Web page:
The Mixed Evergreen Forest Plant Community of California
It is rather hard to define exactly, but somewhere between the cool coastal giant redwood forests and the hotter interior grass foothills dotted with majestic oaks lies the community of the Mixed-Evergreen Forests. This region is primarily a part of the coastal mountains and supports trees, shrubs, and plants from both communities. The temperature can swing between hot in the summers-time to cool and somewhat wet in the winter. The trees that belong to this community are large and expansive and provide dry shade to their understory plants. Trees such as the Douglas Fir and Madrone have deep roots and can get quite large.
Shown in the three images on this page are the beautiful cream flowers of Ocean Spray or Cream Bush (Holodiscus discolor), Coffee Fern (Pallaea andromedifolia), and the fruit of the Hillside Gooseberry (Ribes californicum).
In fact, sometime around 1770, if you had cared to part from the glamorous courts of Europe and made the dangerous Atlantic crossing and then braved the passage around Tierra del Fuego to come visit the Bay Area Pensinsula, then ask yourself what you would have seen. Riding south from the current location of the city of San Francisco, from approximately the mountains currently referred to as San Bruno south to the mountains of the city of Los Gatos, you would have ridden mostly through the pleasant mixed-evergreen forests.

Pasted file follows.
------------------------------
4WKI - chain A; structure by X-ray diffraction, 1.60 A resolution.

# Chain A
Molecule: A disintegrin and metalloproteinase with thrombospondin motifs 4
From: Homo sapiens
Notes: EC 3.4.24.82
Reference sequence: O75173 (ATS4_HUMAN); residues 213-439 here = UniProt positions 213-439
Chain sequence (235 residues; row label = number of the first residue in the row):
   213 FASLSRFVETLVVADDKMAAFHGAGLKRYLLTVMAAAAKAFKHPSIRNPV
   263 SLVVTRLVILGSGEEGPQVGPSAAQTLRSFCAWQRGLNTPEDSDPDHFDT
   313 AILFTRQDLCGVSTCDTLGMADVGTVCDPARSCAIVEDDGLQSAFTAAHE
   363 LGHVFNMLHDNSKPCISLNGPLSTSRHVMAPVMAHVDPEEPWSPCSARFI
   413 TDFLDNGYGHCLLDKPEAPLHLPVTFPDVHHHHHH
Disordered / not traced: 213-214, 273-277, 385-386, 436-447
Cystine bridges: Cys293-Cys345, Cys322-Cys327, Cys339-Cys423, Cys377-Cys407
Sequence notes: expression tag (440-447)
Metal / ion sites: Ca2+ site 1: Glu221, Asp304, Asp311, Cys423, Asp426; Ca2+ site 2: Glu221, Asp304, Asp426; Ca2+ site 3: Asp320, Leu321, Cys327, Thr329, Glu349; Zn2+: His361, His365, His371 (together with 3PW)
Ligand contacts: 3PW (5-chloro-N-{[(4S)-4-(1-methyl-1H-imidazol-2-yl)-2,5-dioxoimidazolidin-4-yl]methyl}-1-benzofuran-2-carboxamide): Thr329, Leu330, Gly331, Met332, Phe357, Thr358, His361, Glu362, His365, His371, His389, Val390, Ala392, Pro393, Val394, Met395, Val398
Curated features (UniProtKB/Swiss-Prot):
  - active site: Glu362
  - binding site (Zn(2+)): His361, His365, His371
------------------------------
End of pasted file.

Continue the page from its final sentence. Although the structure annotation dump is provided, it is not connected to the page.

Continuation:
Closer to the coast you would have been among the coastal prairie and bluffs, with a belt of redwood forest. The redwood forests would give way to evergreen woodlands and further east of this forest would be the hotter foothills with intermittent single oaks and oak woodland areas. The most pleasant way to ride south would have been through the evergreen forest rather than the hot foothills or through the redwood forests on the West-facing slopes. But these forests are not limited to the Peninsula, there are broad swathes in other areas of the Bay, in some less arid parts of Southern California, and a somewhat different version in the lower Sierra Nevadas.
This plant community has some dense shade and can be drippy most times of the year, more closely resembling the Pacific-Northwest. If you have mild weather where you live, then you can take a relatively hot and sunny spot and turn it slowly into a cool and shady area. Start with planting a few shrubs like Ceanothus that will tolerate heat. Then, as they get larger, plant trees in their shade. The important trees of this community would include the oaks, Madrone (Arbutus menziesii), the California Bay Laurel (Umbellularia californica), Tanbark Oak (Lithocarpus densiflora), and Douglas Fir (Pseudotsuga menziesii) among others. The understory shrubs can vary between those that are more tolerant of moisture or not. Once the trees are sufficiently tall to provide shade, plant the understory plants like Cream Bush (Holodiscus discolor), Ribes spp., Mahonia (Oregon Grape) and others. To protect the roots of some of these trees and shrubs which can be more tender than say plants from the chapparal community, use a thick layer of mulch.
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